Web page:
The Steele Dossier, which the FBI used as justification to spy on onetime Trump campaign aide Carter Page, is almost certainly a work of fiction.
In fact, the dossier, which served also as the foundation for the corporate press’s manic coverage of the supposed conspiracy between Moscow and the Trump 2016 campaign to steal the election, may itself be a Russian counterintelligence propaganda product.
Amazingly, rather than strike a conciliatory note and apologize for uncritically promoting a document whose primary source has since been indicted on five counts of lying to federal investigators, certain journalists who faithfully endorsed the dossier have fallen back on a defense that amounts to saying, “Close enough!”
“Even if every single word in the Steele dossier was wrong,” the Atlantic’s Anne Applebaum mused this week, “that would not change the fact that the Russians sought to manipulate the U.S. election using hacked material and a disinformation campaign.”
She added, “Nor would it change the fact that the Trump family welcomed this intervention.”
The brazenness of it all — to ignore entirely that the FBI used an obviously dubious and now-discredited document to spy on an actual presidential campaign. This alone poses a far greater danger to the republic than all the Russian bots that polluted social media in 2016 combined.
Applebaum’s argument is even more ridiculous, and damnable, when one recalls her personal effort to promote and legitimize the dossier.
In 2017, she promoted a New York Times story titled, “How a sensational, unverified dossier became a crisis for Donald Trump.” Applebaum then alleged, “The political origins of the dossier have long been known. Problem was that so many European intelligence agencies had similar information.”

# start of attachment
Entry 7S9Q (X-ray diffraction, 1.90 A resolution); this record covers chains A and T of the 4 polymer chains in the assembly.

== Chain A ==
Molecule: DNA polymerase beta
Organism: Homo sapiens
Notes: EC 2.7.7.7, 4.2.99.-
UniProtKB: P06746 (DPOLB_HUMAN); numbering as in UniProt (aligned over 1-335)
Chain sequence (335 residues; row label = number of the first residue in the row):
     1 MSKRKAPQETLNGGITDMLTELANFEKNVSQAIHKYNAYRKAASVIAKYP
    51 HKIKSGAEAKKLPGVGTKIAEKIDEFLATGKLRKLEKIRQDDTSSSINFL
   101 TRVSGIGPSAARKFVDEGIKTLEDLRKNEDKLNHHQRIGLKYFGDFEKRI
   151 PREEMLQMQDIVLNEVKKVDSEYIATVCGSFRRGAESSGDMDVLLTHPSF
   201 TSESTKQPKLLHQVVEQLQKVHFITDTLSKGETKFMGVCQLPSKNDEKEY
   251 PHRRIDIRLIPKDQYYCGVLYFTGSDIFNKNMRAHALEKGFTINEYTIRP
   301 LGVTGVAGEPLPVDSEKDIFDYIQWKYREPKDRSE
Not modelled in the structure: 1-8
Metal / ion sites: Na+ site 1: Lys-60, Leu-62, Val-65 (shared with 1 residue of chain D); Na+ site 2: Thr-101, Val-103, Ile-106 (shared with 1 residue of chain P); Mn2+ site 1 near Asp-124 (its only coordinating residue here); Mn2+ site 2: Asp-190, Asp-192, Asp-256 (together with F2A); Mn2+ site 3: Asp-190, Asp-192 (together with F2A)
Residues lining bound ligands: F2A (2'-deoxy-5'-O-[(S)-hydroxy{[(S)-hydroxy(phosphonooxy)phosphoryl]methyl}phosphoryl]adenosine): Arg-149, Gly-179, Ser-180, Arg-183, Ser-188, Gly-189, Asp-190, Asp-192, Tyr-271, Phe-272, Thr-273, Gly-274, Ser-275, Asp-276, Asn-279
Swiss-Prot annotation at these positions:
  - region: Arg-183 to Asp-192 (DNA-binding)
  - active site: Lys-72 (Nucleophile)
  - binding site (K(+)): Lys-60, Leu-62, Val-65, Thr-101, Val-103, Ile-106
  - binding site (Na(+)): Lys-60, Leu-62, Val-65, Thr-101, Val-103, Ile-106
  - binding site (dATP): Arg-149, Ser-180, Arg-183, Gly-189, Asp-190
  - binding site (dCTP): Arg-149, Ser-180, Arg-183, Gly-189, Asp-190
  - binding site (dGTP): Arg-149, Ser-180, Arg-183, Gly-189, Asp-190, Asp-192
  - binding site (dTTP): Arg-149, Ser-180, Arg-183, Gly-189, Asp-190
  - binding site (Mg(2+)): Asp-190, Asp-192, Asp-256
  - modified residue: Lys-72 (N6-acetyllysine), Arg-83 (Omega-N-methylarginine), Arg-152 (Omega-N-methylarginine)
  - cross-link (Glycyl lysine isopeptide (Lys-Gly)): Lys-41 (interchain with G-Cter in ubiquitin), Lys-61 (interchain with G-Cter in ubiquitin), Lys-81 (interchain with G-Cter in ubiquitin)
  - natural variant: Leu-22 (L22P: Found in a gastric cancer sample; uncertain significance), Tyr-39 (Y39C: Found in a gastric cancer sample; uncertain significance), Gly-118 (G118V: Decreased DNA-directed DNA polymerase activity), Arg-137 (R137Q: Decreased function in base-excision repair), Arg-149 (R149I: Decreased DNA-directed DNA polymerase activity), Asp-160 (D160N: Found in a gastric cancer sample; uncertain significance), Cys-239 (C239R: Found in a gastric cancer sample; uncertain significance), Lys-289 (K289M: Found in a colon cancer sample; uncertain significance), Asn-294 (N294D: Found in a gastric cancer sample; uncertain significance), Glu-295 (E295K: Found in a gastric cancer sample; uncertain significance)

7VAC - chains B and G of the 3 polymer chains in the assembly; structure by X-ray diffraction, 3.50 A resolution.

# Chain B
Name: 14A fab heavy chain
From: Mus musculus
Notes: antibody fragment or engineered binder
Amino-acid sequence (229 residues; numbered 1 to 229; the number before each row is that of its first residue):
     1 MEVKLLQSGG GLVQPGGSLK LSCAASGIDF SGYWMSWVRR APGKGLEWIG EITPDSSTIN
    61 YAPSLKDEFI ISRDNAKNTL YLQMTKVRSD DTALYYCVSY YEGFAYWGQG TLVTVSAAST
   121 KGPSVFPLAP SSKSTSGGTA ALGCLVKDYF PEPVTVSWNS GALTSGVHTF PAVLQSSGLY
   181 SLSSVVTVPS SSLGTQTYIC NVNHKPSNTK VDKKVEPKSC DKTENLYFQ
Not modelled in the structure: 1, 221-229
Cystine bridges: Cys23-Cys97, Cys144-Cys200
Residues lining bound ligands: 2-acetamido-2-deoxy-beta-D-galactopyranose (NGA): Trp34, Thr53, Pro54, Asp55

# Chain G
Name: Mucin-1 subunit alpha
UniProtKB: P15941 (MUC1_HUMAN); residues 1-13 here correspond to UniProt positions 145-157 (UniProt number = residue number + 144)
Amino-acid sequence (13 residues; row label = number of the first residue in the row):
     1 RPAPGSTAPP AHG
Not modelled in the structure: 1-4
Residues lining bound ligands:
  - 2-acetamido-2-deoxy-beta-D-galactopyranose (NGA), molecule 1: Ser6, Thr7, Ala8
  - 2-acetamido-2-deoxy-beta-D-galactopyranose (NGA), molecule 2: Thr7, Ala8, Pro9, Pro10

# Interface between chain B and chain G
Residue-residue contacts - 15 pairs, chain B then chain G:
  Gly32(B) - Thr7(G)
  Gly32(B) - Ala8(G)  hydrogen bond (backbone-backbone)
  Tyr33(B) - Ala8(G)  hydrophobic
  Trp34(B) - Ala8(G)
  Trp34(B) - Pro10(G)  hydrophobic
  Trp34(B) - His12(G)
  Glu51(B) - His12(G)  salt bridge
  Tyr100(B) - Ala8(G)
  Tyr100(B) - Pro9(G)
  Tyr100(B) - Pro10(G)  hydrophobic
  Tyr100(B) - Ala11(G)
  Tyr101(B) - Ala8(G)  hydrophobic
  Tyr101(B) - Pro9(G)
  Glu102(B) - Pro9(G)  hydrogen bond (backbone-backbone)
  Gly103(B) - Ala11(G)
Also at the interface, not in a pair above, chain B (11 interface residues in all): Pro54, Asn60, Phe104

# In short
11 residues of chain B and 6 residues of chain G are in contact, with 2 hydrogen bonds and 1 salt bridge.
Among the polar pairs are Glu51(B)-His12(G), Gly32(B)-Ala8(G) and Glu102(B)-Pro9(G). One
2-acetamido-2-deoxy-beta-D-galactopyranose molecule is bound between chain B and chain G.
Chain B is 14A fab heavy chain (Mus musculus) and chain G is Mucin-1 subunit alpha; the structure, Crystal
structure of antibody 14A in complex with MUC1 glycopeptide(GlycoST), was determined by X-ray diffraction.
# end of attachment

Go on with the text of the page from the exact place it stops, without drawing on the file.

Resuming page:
Now, she argues, “Sure, the dossier may be a lie. But this doesn’t change that Russia and Trump are bad!”
Also, Applebaum’s casual dismissal of the grave implications of the dossier incident ignores that nearly everyone involved in creating it worked for Russia.
“Steele was working for Deripaska,” Bloomberg Opinion’s Eli Lake notes. “Fusion GPS was working with Veselnitskaya to advance Russian interests and discredit the Magnitsky Act. Charles Dolan was an unregistered lobbyist for Gazprom.”
Ignore all this, Applebaum says. What was reported and what was promised regarding the dossier is “close enough” to the truth.
“[G]iven the fact that the Russians sought to manipulate the U.S. election campaign using hacked material and a disinformation campaign,” she said this week, “it was not stupid for the FBI to take the Steele dossier seriously. Was a mistake to publish it, but that wasn’t the FBI’s fault.”
She added, “Some of the confused responses to this very uncomplicated and uncontroversial statement reflect just how much damage Trump’s lies have done to the American psyche. Tragic that so many of you fell for them,” wrote this person who fell for the Steele Dossier.
If you can believe it, Applebaum is not the only former dossier enthusiast to retreat to the “close enough” position.
Read More at the Washington Examiner.